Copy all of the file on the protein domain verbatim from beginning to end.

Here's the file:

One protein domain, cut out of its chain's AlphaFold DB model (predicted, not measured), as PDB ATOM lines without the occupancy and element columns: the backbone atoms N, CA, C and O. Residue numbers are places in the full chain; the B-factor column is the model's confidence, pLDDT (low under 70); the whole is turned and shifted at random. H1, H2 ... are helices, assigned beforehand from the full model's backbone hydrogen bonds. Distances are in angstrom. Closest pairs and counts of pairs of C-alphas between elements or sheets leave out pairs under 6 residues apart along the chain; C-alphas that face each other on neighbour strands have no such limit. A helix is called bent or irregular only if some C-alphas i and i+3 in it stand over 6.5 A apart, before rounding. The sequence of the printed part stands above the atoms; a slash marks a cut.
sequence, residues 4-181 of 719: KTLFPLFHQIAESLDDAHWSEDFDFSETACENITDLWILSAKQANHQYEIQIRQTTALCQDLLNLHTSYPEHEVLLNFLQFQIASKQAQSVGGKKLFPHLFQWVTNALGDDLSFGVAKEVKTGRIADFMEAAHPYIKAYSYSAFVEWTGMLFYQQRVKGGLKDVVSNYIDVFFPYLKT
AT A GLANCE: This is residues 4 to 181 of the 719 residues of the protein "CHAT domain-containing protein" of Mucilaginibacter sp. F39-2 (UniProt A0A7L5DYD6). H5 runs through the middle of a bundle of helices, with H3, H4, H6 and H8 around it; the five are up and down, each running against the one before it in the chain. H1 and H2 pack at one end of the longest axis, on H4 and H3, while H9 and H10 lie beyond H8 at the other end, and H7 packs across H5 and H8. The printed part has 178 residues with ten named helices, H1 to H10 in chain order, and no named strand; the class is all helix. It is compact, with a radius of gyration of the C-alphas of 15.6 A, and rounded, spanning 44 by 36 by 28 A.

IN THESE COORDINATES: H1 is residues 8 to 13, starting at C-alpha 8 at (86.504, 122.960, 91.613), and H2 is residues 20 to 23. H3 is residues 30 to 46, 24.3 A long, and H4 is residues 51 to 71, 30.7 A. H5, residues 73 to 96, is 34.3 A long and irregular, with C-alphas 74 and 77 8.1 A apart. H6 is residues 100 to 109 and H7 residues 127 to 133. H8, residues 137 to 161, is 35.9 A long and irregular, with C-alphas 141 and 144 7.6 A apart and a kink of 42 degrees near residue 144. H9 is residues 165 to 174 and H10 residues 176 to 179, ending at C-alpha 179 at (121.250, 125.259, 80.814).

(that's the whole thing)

One protein domain, cut out of its chain's AlphaFold DB model (predicted, not measured), as PDB ATOM lines without the occupancy and element columns: the backbone atoms N, CA, C and O. Residue numbers are places in the full chain; the B-factor column is the model's confidence, pLDDT (low under 70); the whole is turned and shifted at random. H1, H2 ... are helices, assigned beforehand from the full model's backbone hydrogen bonds. Distances are in angstrom. Closest pairs and counts of pairs of C-alphas between elements or sheets leave out pairs under 6 residues apart along the chain; C-alphas that face each other on neighbour strands have no such limit. A helix is called bent or irregular only if some C-alphas i and i+3 in it stand over 6.5 A apart, before rounding. The sequence of the printed part stands above the atoms; a slash marks a cut.
sequence, residues 4-181 of 719: KTLFPLFHQIAESLDDAHWSEDFDFSETACENITDLWILSAKQANHQYEIQIRQTTALCQDLLNLHTSYPEHEVLLNFLQFQIASKQAQSVGGKKLFPHLFQWVTNALGDDLSFGVAKEVKTGRIADFMEAAHPYIKAYSYSAFVEWTGMLFYQQRVKGGLKDVVSNYIDVFFPYLKT
AT A GLANCE: This is residues 4 to 181 of the 719 residues of the protein "CHAT domain-containing protein" of Mucilaginibacter sp. F39-2 (UniProt A0A7L5DYD6). H5 runs through the middle of a bundle of helices, with H3, H4, H6 and H8 around it; the five are up and down, each running against the one before it in the chain. H1 and H2 pack at one end of the longest axis, on H4 and H3, while H9 and H10 lie beyond H8 at the other end, and H7 packs across H5 and H8. The printed part has 178 residues with ten named helices, H1 to H10 in chain order, and no named strand; the class is all helix. It is compact, with a radius of gyration of the C-alphas of 15.6 A, and rounded, spanning 44 by 36 by 28 A.

IN THESE COORDINATES: H1 is residues 8 to 13, starting at C-alpha 8 at (86.504, 122.960, 91.613), and H2 is residues 20 to 23. H3 is residues 30 to 46, 24.3 A long, and H4 is residues 51 to 71, 30.7 A. H5, residues 73 to 96, is 34.3 A long and irregular, with C-alphas 74 and 77 8.1 A apart. H6 is residues 100 to 109 and H7 residues 127 to 133. H8, residues 137 to 161, is 35.9 A long and irregular, with C-alphas 141 and 144 7.6 A apart and a kink of 42 degrees near residue 144. H9 is residues 165 to 174 and H10 residues 176 to 179, ending at C-alpha 179 at (121.250, 125.259, 80.814).